by Mark W. Scala, Chief Curator, Frist Center for the Visual Arts
Who can doubt that we are living in a time in which our sense of historical moment has become increasingly palpable? As we ponder how actions taken in our upside-down age will shape the future, we also reflect on how our predecessors’ actions helped produce, for better or worse, this very moment. Maybe because of the Frist’s upcoming exhibition on ancient Rome, or of current disputes over Confederate monuments (which echo the statuary of the Roman Empire in its efforts to concretize the legacies of leaders in perpetuity, however ignoble they in truth may have been), I am thinking about art that is intended to convey particular views of history—art meant to inculcate later generations with an ideology that we as a culture or subculture feel defines us.
This is a plus or a minus—parents can teach their children, through art, that an appreciation for beauty and a dedication to ideals of equality, tolerance, and human progress should be constants through time, to be embraced and sustained. Or people can advocate for the continued public presence of artworks that were created to perpetuate ideologies that are by today’s standards abhorrent, with ennobling portraits of the agents of such stains as militarism, imperialism, and slavery (mis)leading the impressionable and misbegotten to ask, “Who were these heroic men, and how can we be like them?”
The irony of Confederate apologists bemoaning the removal of their statues as an “erasure” of the history of Southern rebellion is that they are complicit in a much more toxic erasure of a history that people of color have lived and continue to live, and remember in a way that white people are unable to even pretend to understand fully or feel deeply. Less aggrandizing and more provocative, the historical markers of our era are being created by artists like Kara Walker, Radcliffe Bailey, and Ellen Gallagher, to name a few, who depict history not just as a series of exemplary achievements, but as a story of violence and injustice that is as formative as any positive milestone.
These are our history painters—the class of artists who in the days of the academy were considered top tier because they used their extraordinary technical skills to unite a wide audience in the belief that knowledge of certain seminal and admirable events solidifies a people’s pride in their nation’s history. Think Washington Crossing the Delaware. But the artists I mention, who are all black, forgo the clarity of traditional history painting (which, in unambiguously articulating values that support the structures of power, often foster duplicitous narratives) to speak instead of the pathos, complexity, and contradictions of American experience. They make it clear that the shadows of personal pain, injustice, and oppression define a nation’s identity every bit as much as positive markers of achievement or parables of virtue.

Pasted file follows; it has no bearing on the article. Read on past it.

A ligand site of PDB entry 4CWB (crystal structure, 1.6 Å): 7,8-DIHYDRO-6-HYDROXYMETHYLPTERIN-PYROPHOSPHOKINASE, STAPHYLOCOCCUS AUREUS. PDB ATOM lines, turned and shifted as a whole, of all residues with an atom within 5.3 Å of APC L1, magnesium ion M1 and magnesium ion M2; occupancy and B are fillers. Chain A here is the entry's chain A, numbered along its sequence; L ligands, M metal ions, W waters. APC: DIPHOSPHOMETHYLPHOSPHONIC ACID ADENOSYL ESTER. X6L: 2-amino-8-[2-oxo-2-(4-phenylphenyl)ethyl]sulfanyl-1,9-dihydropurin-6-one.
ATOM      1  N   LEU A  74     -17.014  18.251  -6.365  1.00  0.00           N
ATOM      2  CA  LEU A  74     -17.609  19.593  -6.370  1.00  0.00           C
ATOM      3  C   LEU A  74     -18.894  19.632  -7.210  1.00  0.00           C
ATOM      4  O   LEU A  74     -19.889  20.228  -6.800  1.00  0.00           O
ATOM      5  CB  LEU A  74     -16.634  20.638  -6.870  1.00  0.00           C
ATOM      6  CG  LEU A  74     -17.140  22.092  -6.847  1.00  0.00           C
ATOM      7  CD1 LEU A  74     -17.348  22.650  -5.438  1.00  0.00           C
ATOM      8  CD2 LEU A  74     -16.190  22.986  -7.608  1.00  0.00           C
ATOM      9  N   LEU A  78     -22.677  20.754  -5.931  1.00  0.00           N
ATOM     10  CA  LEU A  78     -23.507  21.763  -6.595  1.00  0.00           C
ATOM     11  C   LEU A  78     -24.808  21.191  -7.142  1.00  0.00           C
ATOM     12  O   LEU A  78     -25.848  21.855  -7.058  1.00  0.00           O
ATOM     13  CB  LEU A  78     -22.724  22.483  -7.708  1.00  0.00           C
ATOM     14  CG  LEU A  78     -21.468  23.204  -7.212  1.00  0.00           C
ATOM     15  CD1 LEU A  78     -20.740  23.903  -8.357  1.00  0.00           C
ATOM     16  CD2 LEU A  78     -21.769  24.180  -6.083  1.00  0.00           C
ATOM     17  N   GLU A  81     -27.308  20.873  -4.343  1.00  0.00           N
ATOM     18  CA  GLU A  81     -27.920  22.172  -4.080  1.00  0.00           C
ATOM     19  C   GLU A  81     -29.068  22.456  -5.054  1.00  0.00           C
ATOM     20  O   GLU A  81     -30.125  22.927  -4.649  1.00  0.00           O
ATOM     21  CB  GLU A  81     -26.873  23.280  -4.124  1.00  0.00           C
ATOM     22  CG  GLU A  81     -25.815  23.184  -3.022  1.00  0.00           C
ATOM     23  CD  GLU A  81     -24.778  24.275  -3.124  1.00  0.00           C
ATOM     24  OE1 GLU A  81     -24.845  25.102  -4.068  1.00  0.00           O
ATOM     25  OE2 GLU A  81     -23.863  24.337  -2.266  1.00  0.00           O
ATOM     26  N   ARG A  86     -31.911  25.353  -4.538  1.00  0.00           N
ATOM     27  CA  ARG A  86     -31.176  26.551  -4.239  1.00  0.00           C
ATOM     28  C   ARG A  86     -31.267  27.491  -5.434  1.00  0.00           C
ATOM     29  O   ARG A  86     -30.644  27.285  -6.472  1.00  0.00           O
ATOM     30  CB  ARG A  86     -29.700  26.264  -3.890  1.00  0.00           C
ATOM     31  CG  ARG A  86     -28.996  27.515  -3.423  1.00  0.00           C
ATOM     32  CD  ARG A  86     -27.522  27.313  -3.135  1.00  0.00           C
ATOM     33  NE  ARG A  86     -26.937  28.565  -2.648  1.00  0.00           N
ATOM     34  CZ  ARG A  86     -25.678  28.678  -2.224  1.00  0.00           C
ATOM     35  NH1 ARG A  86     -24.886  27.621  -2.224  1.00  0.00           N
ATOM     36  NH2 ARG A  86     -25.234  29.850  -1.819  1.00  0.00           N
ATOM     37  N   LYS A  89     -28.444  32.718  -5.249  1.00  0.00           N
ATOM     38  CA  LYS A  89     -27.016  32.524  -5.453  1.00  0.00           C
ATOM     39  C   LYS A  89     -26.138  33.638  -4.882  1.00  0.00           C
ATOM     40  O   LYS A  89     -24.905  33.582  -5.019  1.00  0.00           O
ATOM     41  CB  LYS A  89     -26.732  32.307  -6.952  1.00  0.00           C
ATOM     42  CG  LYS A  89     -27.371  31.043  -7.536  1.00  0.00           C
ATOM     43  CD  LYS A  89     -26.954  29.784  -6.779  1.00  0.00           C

An extraordinary example of this is Ellen Gallagher’s An Experiment of Unusual Opportunity, which takes the question “Who were these men and how can we be like them?” and recasts it as “Who were these men and how can they have done what they did?” And, for white people, the follow-up question becomes “How can we confront our own culpability in their great sin?”
Rather than employing legible imagery to teach a clear moral lesson, Gallagher has envisioned a history that is as epic and ungraspable as the long shadows and twisting roots of racism itself. The painting shows a convoluted set of organic elements that seem to reside underwater, including perhaps an octopus, seaweed, and coral—a world beneath that bespeaks pure mystery. This murky imagery invites the viewer to try to decode it—to go beyond its boundaries to look more deeply into the story to which it alludes.
The title contains the necessary clue. It refers to a four-decades-long research program (1932–1972) at the Tuskegee Institute, when black men with syphilis went untreated so that doctors could study the disease as it progressed over time. The men were not told that they had syphilis—only that they were receiving free medical care for having “bad blood.” The experiment continued, without the consent of the men being studied, even after the mid 1940s, when it was determined that penicillin could cure the disease. If the painting leads one to wonder whether the unethical medical research at Tuskegee was an anomaly, further digging reveals that there have been numerous such experiments on the bodies and minds of poor people, black people, and incarcerated people, in which scientists have secretly tested the effects of such things as radioactivity, biological weapons, and physical and psychological torture.
So, like any good history painting, An Experiment of Unusual Opportunity triggers an emotional response to something that is larger than the particular event it describes. Showing the suppression of empathy as manifested in a scientific method that reflected—consciously or unconsciously—the attitudes of a system built on inequality, the work describes a sickness far more virulent than syphilis.
An Experiment of Unusual Opportunity will be on view next summer in the exhibition Chaos and Awe: Painting for the 21st Century at the Frist Center for the Visual Arts. For more information, visit www.fristcenter.org.